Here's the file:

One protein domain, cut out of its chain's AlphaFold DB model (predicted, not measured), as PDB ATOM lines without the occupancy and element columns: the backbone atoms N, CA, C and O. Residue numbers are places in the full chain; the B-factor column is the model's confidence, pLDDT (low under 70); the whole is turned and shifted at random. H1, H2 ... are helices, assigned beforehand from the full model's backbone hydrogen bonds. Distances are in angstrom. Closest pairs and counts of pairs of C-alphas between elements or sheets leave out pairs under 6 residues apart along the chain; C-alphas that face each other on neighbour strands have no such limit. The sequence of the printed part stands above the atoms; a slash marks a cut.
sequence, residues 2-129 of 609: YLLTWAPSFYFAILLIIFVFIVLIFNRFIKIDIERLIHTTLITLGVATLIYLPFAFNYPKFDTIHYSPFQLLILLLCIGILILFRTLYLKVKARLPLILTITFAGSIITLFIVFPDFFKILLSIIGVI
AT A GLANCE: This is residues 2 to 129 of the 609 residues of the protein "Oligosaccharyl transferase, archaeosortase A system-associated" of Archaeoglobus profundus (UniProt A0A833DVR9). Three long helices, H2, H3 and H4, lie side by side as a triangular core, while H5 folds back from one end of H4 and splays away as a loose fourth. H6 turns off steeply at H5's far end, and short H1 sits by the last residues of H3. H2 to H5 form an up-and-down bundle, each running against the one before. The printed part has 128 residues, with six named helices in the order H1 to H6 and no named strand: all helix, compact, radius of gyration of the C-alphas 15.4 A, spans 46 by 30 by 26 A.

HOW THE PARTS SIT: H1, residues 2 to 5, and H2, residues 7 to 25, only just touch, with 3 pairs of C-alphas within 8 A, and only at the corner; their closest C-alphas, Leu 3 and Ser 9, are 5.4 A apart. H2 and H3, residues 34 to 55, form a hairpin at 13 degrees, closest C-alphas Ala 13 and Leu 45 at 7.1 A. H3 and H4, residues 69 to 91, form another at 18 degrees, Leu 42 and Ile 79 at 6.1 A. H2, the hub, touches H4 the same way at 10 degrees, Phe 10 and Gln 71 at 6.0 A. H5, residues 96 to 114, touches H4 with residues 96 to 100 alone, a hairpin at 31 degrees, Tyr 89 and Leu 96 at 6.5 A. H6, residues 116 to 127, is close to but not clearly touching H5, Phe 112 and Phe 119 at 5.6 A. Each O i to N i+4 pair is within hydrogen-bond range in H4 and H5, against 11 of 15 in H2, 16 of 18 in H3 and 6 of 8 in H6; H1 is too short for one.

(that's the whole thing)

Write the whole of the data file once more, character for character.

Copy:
One protein domain, cut out of its chain's AlphaFold DB model (predicted, not measured), as PDB ATOM lines without the occupancy and element columns: the backbone atoms N, CA, C and O. Residue numbers are places in the full chain; the B-factor column is the model's confidence, pLDDT (low under 70); the whole is turned and shifted at random. H1, H2 ... are helices, assigned beforehand from the full model's backbone hydrogen bonds. Distances are in angstrom. Closest pairs and counts of pairs of C-alphas between elements or sheets leave out pairs under 6 residues apart along the chain; C-alphas that face each other on neighbour strands have no such limit. The sequence of the printed part stands above the atoms; a slash marks a cut.
sequence, residues 2-129 of 609: YLLTWAPSFYFAILLIIFVFIVLIFNRFIKIDIERLIHTTLITLGVATLIYLPFAFNYPKFDTIHYSPFQLLILLLCIGILILFRTLYLKVKARLPLILTITFAGSIITLFIVFPDFFKILLSIIGVI
AT A GLANCE: This is residues 2 to 129 of the 609 residues of the protein "Oligosaccharyl transferase, archaeosortase A system-associated" of Archaeoglobus profundus (UniProt A0A833DVR9). Three long helices, H2, H3 and H4, lie side by side as a triangular core, while H5 folds back from one end of H4 and splays away as a loose fourth. H6 turns off steeply at H5's far end, and short H1 sits by the last residues of H3. H2 to H5 form an up-and-down bundle, each running against the one before. The printed part has 128 residues, with six named helices in the order H1 to H6 and no named strand: all helix, compact, radius of gyration of the C-alphas 15.4 A, spans 46 by 30 by 26 A.

HOW THE PARTS SIT: H1, residues 2 to 5, and H2, residues 7 to 25, only just touch, with 3 pairs of C-alphas within 8 A, and only at the corner; their closest C-alphas, Leu 3 and Ser 9, are 5.4 A apart. H2 and H3, residues 34 to 55, form a hairpin at 13 degrees, closest C-alphas Ala 13 and Leu 45 at 7.1 A. H3 and H4, residues 69 to 91, form another at 18 degrees, Leu 42 and Ile 79 at 6.1 A. H2, the hub, touches H4 the same way at 10 degrees, Phe 10 and Gln 71 at 6.0 A. H5, residues 96 to 114, touches H4 with residues 96 to 100 alone, a hairpin at 31 degrees, Tyr 89 and Leu 96 at 6.5 A. H6, residues 116 to 127, is close to but not clearly touching H5, Phe 112 and Phe 119 at 5.6 A. Each O i to N i+4 pair is within hydrogen-bond range in H4 and H5, against 11 of 15 in H2, 16 of 18 in H3 and 6 of 8 in H6; H1 is too short for one.